UK: Network Rail is finalising the site for a pilot deployment of technology integration under its Digital Railway programme, with the route from Norwich to Lowestoft and Great Yarmouth in East Anglia understood to be under consideration.

The project aims to integrate ERTMS, train operations management systems and real-time driver advisory systems, helping the rail industry understand the complexities of bringing the technologies together into a unified whole ahead of planned national deployment.

NR’s Digital Transformation Director Patrick Bossert told Railway Gazette that the East Anglian route offers a good opportunity to assess the impact of the Digital Railway on different types of infrastructure and train services, including passenger, freight and heritage operations. An important part of the pilot will be to foster support for the Digital Railway from industry stakeholders, including operators and trade unions, and passenger franchisee Abellio Great Anglia is supportive as it sees the project as a way to improve train performance.

NR’s ETCS Early Deployment Scheme in central Wales had focused on technology development and the individual systems are now proven to work, Bossert said, while technologies such as GPS and web services have ‘come of age’ and are now well established.

A number of models for the national roll-out were considered, based on replacing equipment as it becomes life-expired, or by route or within the territory controlled by each of the 12 Rail Operating Centres which are being developed to control the entire network. NR’s discussions with overseas operators led to a decision to deploy by ROC area, as this is felt to maximise the benefits and avoids having technology ‘islands’.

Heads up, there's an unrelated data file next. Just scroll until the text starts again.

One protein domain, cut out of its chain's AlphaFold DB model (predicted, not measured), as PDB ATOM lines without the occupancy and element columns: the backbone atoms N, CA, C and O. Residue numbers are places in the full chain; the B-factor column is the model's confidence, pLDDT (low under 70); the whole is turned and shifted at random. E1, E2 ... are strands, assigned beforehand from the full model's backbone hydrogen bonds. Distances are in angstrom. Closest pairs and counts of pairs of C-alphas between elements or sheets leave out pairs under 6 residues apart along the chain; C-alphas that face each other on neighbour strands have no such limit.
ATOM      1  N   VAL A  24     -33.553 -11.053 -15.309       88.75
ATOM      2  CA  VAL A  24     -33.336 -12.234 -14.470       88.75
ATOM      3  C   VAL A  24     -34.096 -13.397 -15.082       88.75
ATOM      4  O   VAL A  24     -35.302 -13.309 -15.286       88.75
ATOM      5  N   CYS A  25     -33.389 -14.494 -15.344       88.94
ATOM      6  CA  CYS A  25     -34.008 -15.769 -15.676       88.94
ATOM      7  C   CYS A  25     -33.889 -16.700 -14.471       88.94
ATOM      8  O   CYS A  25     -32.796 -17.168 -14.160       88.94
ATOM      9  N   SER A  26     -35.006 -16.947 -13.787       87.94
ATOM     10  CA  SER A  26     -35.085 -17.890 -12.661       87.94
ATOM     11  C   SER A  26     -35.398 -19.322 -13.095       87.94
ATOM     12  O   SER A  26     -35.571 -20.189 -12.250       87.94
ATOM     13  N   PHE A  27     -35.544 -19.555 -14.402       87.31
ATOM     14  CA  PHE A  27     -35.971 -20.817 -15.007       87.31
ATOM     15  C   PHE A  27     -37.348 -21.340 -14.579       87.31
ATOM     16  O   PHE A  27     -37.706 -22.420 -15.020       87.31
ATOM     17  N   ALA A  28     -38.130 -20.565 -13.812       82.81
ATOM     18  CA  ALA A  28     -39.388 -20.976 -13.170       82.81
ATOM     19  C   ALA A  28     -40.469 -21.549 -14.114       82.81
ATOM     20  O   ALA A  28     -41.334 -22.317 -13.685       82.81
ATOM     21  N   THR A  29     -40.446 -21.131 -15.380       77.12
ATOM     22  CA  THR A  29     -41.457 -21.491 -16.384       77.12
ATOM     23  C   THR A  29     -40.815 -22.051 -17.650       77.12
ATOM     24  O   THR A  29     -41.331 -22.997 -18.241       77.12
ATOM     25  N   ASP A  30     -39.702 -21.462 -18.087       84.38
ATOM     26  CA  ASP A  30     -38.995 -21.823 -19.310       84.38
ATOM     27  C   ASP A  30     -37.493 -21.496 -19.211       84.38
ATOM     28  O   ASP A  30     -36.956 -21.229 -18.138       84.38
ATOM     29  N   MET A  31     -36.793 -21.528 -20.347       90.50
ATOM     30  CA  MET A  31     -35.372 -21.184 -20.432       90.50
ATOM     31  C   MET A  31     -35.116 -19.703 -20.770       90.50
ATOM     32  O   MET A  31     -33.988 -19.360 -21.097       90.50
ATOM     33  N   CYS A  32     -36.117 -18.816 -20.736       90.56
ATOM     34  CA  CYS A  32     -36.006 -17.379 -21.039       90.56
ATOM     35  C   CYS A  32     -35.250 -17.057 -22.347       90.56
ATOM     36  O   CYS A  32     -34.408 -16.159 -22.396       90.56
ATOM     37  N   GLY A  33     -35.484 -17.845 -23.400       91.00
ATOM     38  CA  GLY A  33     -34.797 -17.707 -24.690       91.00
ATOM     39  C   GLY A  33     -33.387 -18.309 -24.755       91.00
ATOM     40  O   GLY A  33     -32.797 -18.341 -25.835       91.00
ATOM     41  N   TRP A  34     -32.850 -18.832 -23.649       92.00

While much of the interest in the Digital Railway concept focuses on maximising capacity on the busiest routes, Bossert said it will also be of benefit for relatively lightly-used rural lines. Legacy mechanical signalling equipment is often still in use on such routes, because of the high initial cost of replacement with modern and more reliable technology which is cheaper to run.

A number of train operators have now deployed driver advisory systems which assist with driving in the optimal manner to match the timetable. These have brought significant fuel savings, especially for freight operators such as Freightliner, but do not yet use real-time information about train movements. NR believes incorporating such data could bring significant benefits, for example by ensuring trains arrive at junctions at the optimal time to minimise conflicting movements. Discussions are underway with Thales for integrating DAS with train management systems at the future Romford ROC which will control services in East Anglia as well as London’s Crossrail route.

  • Network Rail has signed a memorandum of understanding to work with its Dutch counterpart ProRail on developing ERTMS roll-out strategies. According to Bossert, ProRail’s work on ERTMS has given it a deep understanding of the technology, while NR has gained wide experience of the practical implementation of new systems through its £300m Digital Railway strategy. In January the Dutch government announced it would delay and re-evaluate its roll-out strategy to enable the experiences of other countries to be taken into account.